Inside Polygamy: Reader Response
By Rafia Zakaria
04 October, 2014
If the comments and letters are evidence, Pakistani men have discarded the second portion of the relevant clause on polygamy, the one that exhorts “perfect justice”. -Photo by AP
On October 1, 2014 my article, The Problems of Polygamy was published in the Dawn. It presented two studies, one from the UAE and one from Malaysian that revealed how polygamous family arrangements were deeply detrimental to women’s emotional health.
The Malaysian study also revealed just how imperfectly polygamy is in practice, focusing, in particular, on the neglect faced by children.
As soon as it appeared in the paper and online, I was inundated with letters, along with comments on the website. Most were predictably from men and of the sort that usually pour in when something is published about the suffering of women.
The article is “skewed” they complained because it was written from “a female perspective” (since only articles written by men and from a male perspective can ever be fair). Others, who undoubtedly did not actually bother to read the article, scolded for interfering with a “divine right” that has been granted to men, who in their view should be permitted to practice polygamy without any conditions at all. Several others pandered lies and misinformation, imagining women to be a greater percentage of the population than men, and proffering polygamy as an answer.
In actuality, the ratio of men to women in Pakistan is 100:90, meaning there are 100 men for 90 women. If anything, it is an argument against plural marriages; since numerically, it would prevent some men from marrying at all.
The most poignant reader responses came from women, many of whom had suffered, were suffering or feared they would suffer from a practice that enshrines inequality and is erected on the belief that rights belonging to men are unquestionable.
Indeed, if the comments and letters are evidence, Pakistani men have discarded the second portion of the relevant clause on polygamy, the one that exhorts “perfect justice”.
In this revised calculation, fairness is a whim, practiced with frivolity and not subject to the scrutiny of others.
The most touching response, which incidentally proved the premise of the Malaysian study, was not from a wife who was in a polygamous arrangement, but from a daughter whose father had chosen to take such a path.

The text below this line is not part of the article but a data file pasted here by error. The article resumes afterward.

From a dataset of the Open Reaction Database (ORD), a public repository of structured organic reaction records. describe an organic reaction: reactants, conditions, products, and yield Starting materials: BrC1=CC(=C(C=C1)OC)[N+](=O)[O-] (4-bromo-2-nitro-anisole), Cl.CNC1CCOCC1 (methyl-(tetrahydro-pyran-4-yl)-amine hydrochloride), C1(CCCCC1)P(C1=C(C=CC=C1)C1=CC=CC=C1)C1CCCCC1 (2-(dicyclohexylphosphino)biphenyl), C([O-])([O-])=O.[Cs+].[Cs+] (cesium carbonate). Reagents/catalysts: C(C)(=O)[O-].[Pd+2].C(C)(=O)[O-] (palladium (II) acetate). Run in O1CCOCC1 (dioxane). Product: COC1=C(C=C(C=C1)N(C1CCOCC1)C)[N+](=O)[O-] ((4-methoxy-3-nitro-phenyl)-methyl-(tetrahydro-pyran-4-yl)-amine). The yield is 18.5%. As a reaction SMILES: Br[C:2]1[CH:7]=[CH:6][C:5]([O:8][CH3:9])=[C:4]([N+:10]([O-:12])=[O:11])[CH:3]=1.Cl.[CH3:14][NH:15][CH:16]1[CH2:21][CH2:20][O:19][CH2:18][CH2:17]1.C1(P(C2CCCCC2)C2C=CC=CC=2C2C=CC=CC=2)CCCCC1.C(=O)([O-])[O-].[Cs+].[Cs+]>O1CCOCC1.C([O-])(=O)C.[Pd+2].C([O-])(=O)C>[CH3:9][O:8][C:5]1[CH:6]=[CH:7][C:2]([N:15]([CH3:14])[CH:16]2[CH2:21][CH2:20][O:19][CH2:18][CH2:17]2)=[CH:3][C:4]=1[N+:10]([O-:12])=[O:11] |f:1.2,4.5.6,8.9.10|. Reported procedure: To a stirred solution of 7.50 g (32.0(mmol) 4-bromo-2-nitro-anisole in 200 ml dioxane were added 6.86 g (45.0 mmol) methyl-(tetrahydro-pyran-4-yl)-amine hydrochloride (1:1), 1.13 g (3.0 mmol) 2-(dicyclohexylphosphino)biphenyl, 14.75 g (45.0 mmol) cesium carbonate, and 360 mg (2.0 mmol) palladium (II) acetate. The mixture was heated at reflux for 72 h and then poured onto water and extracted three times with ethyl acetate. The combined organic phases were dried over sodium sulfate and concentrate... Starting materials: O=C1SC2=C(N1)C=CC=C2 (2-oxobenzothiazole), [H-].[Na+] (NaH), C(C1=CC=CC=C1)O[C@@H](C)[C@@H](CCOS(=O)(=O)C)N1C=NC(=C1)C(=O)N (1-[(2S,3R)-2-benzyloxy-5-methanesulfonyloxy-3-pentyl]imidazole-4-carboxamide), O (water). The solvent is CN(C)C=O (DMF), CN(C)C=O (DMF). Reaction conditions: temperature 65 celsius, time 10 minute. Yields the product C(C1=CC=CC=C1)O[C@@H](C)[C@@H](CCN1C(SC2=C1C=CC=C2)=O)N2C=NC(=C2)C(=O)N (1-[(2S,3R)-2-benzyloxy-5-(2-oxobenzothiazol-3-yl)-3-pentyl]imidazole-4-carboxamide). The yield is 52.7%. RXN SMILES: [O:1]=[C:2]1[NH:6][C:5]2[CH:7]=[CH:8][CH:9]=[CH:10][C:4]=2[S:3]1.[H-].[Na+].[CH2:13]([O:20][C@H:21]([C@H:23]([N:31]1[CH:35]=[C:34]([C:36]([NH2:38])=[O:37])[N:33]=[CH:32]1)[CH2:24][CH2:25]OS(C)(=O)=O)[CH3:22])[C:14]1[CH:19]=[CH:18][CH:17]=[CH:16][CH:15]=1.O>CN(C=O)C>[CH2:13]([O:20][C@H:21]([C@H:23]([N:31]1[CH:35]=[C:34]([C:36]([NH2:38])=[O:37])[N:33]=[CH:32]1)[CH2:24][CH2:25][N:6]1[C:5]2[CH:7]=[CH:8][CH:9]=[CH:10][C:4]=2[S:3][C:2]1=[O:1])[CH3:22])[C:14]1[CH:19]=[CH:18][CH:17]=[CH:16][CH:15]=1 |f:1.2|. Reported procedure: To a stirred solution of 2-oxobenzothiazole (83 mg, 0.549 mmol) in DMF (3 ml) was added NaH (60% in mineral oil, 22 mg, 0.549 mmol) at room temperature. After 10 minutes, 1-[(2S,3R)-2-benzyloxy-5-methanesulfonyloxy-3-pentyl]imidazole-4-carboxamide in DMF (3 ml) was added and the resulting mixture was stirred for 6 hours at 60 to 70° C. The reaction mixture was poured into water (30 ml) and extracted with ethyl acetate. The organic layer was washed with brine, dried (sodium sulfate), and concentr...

Uzma (names changed to protect privacy) was born in a dysfunctional marriage, where her father routinely abused her mother.
Protective of her mother, Uzma grew up continually defending her from her father’s barbs and humiliations. Against this backdrop, she knew that the best way to avoid the fate of her mother was to insure that she herself was educated and eventually financially independent.
Her father has opposed her decision to study and was always intent on making further education impossible, threatening again and again to marry her off to an uneducated man. He also routinely complained that he was fed up of his old wife and was going to find a new one that would please him.
Recently, Uzma’s father did just that, going to a city far away from their own and marrying a young girl from there. He set up a new household with his new wife and now refuses to support either his first wife or the children from that marriage. The family does not know how to pursue the case in court (and Pakistani courts have proven routinely ineffectual in these matters). Uzma herself is trying her best to find employment but has had no luck.
The words she wrote revealed the deep anguish and despair that surrounds the family.
She ended with a question; if she were to kill herself, who would be the sinner?
Such is the reality of polygamy.
Uzma’s case is hardly isolated, in another letter, an angry man railed against the critique of polygamy. His story focused on a “friend”, a 65-year-old man saddled with a wife who had to have several surgeries, including a hip replacement. Owing to this, the woman could not satisfy her husband sexually.
In such a situation, he insisted, there was no choice, no option but for this almost 70-year-old man to get another wife because his desires deserved to be satisfied.
The world, or at least Pakistan it seems, revolves around the needs and whims of men, and like everything else religion has been twisted to fit that perspective.
The idea of a man disregarding his own needs to fulfil his duties is consequently, something that occurs to no one.
These stories and so many more were written by Dawn readers, they are occurring in the country, which has no legal or sociological safeguards in protecting women and children subjected to unfair and unjust marital arrangements.
Women on either side are caught in a vice of constriction and oppression; they can choose to remain single and bear the barbs and humiliations of a society that considers women without male protectors to be dangerous and worthy of degradation or to agree to unions where they are, by definition unequal, sentenced to a life of jealousy, manipulation and desperate wrangling for the attention of men.
Rafia Zakaria is a columnist for DAWN. She is a writer and PhD candidate in Political Philosophy whose work and views have been featured in the New York Times, Dissent the Progressive, Guernica, and on Al Jazeera English, the BBC, and National Public Radio. She is the author of Silence in Karachi, forthcoming from Beacon Press.